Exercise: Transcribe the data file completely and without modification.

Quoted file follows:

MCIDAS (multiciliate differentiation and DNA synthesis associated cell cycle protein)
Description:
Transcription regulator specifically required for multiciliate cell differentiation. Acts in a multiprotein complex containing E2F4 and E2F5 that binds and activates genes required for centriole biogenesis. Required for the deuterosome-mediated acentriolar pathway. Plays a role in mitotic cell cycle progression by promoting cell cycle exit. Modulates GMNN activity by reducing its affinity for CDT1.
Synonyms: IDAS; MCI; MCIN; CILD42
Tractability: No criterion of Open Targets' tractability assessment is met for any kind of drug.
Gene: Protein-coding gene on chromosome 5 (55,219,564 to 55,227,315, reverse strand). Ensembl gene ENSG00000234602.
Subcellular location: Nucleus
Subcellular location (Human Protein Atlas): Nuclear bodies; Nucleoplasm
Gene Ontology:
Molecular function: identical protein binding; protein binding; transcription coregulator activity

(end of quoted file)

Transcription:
MCIDAS (multiciliate differentiation and DNA synthesis associated cell cycle protein)
Description:
Transcription regulator specifically required for multiciliate cell differentiation. Acts in a multiprotein complex containing E2F4 and E2F5 that binds and activates genes required for centriole biogenesis. Required for the deuterosome-mediated acentriolar pathway. Plays a role in mitotic cell cycle progression by promoting cell cycle exit. Modulates GMNN activity by reducing its affinity for CDT1.
Synonyms: IDAS; MCI; MCIN; CILD42
Tractability: No criterion of Open Targets' tractability assessment is met for any kind of drug.
Gene: Protein-coding gene on chromosome 5 (55,219,564 to 55,227,315, reverse strand). Ensembl gene ENSG00000234602.
Subcellular location: Nucleus
Subcellular location (Human Protein Atlas): Nuclear bodies; Nucleoplasm
Gene Ontology:
Molecular function: identical protein binding; protein binding; transcription coregulator activity